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Foreshadowing in The Lottery


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In 1948 the New Yorker Magazine published one of the most famous short stories in American literature. Titled “The Lottery”, and written by Shirley Jackson, it’s about a small town that held an annual drawing in which every family picked a slip of paper out of a black box. As town people look at one another and hold their small pieces of paper in their hands, there is growing suspense but no clear sense of danger. When Billy Martin and his friends fill their pockets with the smoothest and roundest rocks they can find, their actions seem harmless. Only at the end does it become apparent that these neighbors have come together not to hand out money but to see who will die in the town’s annual stoning ritual.

The Bible uses a similar technique of foreshadowing. Only in the end does it become apparent that every detail is helping to anticipate a turn of events that becomes clear in the end. Only after God shows up in person like us, to die— in the rage and hands of those he has created, do countless foreshadowing details begin to make sense. Only as Jesus defeats our last and ultimate enemy does it become clear that he suffered a dark and tragic death to bear the guilt of our sin, and to show us how much God loves us.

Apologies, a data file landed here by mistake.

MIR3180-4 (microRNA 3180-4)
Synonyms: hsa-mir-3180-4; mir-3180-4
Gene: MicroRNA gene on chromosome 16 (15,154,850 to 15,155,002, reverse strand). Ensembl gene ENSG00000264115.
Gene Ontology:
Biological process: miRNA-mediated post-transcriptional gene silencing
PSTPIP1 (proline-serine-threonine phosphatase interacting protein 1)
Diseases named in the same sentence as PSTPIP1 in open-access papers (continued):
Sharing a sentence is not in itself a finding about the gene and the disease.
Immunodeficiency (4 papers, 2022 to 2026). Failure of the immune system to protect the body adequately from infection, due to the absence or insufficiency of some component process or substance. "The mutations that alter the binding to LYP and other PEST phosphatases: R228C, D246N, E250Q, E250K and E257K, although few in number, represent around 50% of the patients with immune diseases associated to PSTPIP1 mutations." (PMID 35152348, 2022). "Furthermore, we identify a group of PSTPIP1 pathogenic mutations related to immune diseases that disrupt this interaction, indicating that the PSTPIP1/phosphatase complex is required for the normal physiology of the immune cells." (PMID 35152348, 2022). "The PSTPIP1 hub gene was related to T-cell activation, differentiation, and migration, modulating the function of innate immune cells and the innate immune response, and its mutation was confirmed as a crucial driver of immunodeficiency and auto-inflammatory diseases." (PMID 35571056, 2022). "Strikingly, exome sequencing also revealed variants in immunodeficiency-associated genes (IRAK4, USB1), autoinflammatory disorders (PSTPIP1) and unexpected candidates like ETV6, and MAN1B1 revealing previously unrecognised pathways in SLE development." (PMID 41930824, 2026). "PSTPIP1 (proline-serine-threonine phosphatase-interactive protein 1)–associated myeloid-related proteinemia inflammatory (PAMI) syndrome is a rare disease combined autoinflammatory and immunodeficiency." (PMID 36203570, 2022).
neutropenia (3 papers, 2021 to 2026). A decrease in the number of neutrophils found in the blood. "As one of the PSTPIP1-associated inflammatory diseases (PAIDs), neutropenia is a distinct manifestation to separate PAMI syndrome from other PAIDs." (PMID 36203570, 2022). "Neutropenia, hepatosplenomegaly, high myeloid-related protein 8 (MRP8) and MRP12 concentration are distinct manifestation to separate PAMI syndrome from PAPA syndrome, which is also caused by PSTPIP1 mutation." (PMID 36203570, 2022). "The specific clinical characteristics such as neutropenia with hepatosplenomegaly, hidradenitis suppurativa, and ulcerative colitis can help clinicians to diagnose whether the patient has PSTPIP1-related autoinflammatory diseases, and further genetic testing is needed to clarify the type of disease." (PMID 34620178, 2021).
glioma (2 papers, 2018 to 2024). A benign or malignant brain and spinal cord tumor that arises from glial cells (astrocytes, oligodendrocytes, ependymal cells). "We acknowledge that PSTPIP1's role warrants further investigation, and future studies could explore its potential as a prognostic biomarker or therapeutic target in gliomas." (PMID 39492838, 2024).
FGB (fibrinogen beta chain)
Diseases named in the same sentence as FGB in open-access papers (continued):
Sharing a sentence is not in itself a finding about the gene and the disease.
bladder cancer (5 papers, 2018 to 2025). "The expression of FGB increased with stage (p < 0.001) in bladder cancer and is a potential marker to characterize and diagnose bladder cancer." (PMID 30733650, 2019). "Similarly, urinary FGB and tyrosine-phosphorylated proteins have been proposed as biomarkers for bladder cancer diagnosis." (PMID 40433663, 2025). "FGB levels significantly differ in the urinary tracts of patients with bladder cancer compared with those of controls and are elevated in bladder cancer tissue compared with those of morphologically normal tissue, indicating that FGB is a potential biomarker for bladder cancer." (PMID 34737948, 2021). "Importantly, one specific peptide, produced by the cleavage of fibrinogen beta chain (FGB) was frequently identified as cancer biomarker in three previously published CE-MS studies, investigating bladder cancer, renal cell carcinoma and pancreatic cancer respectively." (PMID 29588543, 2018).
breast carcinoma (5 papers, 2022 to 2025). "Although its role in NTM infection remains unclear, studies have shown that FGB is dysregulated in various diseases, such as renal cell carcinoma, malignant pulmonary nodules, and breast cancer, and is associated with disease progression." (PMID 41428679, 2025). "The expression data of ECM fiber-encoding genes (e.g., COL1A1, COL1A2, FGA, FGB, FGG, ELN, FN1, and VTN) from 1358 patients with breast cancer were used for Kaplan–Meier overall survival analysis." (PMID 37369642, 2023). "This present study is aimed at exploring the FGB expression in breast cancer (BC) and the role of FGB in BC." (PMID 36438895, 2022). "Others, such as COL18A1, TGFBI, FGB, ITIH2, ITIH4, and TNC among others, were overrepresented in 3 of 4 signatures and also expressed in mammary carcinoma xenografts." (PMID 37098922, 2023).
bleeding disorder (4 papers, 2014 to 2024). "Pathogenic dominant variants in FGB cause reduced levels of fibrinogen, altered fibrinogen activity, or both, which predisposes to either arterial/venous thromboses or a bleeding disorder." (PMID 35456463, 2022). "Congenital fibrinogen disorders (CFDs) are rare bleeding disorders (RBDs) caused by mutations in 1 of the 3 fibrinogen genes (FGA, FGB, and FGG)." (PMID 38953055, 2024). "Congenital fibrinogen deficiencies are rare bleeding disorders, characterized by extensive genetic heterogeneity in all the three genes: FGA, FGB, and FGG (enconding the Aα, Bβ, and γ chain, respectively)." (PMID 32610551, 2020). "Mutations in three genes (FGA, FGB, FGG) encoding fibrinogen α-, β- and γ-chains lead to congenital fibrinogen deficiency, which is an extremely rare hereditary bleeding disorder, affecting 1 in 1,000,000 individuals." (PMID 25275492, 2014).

But— isn’t it just as true that  from the beginning the longest Story ever told makes it evident that our God is a mysteriously generous, infinitely powerful, undeniably personal, purposeful, patient, good, loving, and gentle Spirit who is trusted to our joy, and distrusted to a harm— a revelation designed to show that even the justice of our God tells the story of our Savior and his mercy.

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